What is Therapy?
Looking for counselling or therapeutic help can feel overwhelming. There are countless professionals offering help, coming from a multitude of disciplines, with a vast number of different qualifications.
This list, (which is not exhaustive), is designed to help understand the differences between the various professions:
A doctor who has trained at medical school and chosen this specialism. A psychiatrist deals predominantly with diagnosable mental illness and can prescribe medication as a way of treating a condition.
A practitioner who studies human behaviour and the way people function at a mental and emotional level.
A psychologist generally uses standardised tests to measure individual performance.
There are numerous specialisms within psychology including clinical psychology and educational psychology.
A practitioner trained to give guidance on psychological problems. As opposed to psychotherapy, counselling is often short term or time limited and focuses on a specific issue. Counselling uses talking as a main technique of working with clients.
Mother of 15-year-old boy
A practitioner trained to help people look at their life issues. Rather than focusing on the presenting problem, a psychotherapist may explore a client’s life patterns and his or her whole personal story.
There are many similarities between the work of a psychotherapist and a counsellor. A psychotherapist (or therapist for short) may at times call himself or herself a counsellor to avoid confusion.
Child and Adolescent Psychotherapist
A psychotherapist who has been trained specifically to work with children, able to work psychotherapeutically through play as well as through speech.
A psychotherapist who has trained in a theoretical perspective of therapy called psychoanalysis. It was founded by Sigmund Freud and followed by Carl Jung and Melanie Klein amongst others. Patients receiving psychoanalysis will generally have between 3 and 5 sessions of analysis a week.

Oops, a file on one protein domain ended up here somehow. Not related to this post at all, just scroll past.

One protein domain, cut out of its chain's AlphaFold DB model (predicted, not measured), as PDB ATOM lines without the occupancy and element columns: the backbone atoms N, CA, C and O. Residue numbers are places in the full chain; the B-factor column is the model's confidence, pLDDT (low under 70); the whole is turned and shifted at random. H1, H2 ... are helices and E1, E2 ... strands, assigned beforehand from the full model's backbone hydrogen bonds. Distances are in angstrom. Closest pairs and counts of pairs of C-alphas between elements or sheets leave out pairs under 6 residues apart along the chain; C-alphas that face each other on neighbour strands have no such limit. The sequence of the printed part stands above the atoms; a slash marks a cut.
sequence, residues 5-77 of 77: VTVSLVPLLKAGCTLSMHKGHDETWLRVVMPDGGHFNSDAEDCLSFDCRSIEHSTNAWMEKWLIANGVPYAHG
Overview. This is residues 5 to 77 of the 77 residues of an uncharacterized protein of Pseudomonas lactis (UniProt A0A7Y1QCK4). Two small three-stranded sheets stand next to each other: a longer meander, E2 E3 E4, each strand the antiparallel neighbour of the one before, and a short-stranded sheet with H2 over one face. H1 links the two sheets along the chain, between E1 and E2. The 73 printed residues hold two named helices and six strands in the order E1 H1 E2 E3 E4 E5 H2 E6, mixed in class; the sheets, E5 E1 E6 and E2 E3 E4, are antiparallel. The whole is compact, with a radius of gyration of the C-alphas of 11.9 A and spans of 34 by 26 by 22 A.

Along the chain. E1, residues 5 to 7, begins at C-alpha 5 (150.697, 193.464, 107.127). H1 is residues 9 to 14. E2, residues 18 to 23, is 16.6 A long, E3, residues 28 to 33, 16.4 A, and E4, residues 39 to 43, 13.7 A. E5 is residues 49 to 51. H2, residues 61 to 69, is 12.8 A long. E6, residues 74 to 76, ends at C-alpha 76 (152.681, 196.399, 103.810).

Creative Arts Therapist:
Creative Arts Therapists (also called Expressive Therapists) are practitioners who draw on various creative or expressive interventions within a psychotherapeutic framework to foster awareness and encourage emotional healing and growth.
Creative arts therapies include:
Dance and Drama Therapy
Cognitive Behavioural Therapy (CBT)
CBT is a type of talking therapy that focuses on how thoughts, beliefs and attitudes affect feelings and behaviour, and teaches coping skills for dealing with different problems.
It combines cognitive therapy (examining the things you think) and behaviour therapy (examining the things you do).
CBT is generally a short term, time limited intervention.
While the above specialisms vary, one aspect that all share is the central importance of the relationship between the client (or patient) and therapist. Without that relationship, simply put, being able to get on well and to trust the therapist, making use of the therapy on offer is impossible.
When looking for a therapist it is sensible to speak to a few different practitioners and, irrespective of their specialism, think about whether this is someone you or your child would be able to get along with and work with.
“Diana was able to provide an effective assessment of the teenager referred to her who was depressed. Diana provided a safe and trusting environment where the young person was able to share her troubles, find ways of managing those worries and make changes in her life. She really blossomed in Diana’s care and her parents were delighted in the changes in their daughter. She has developed coping skills which will hold her in good stead when she moves on to University.”
“You have made the most enormous difference to his life for which we are most grateful”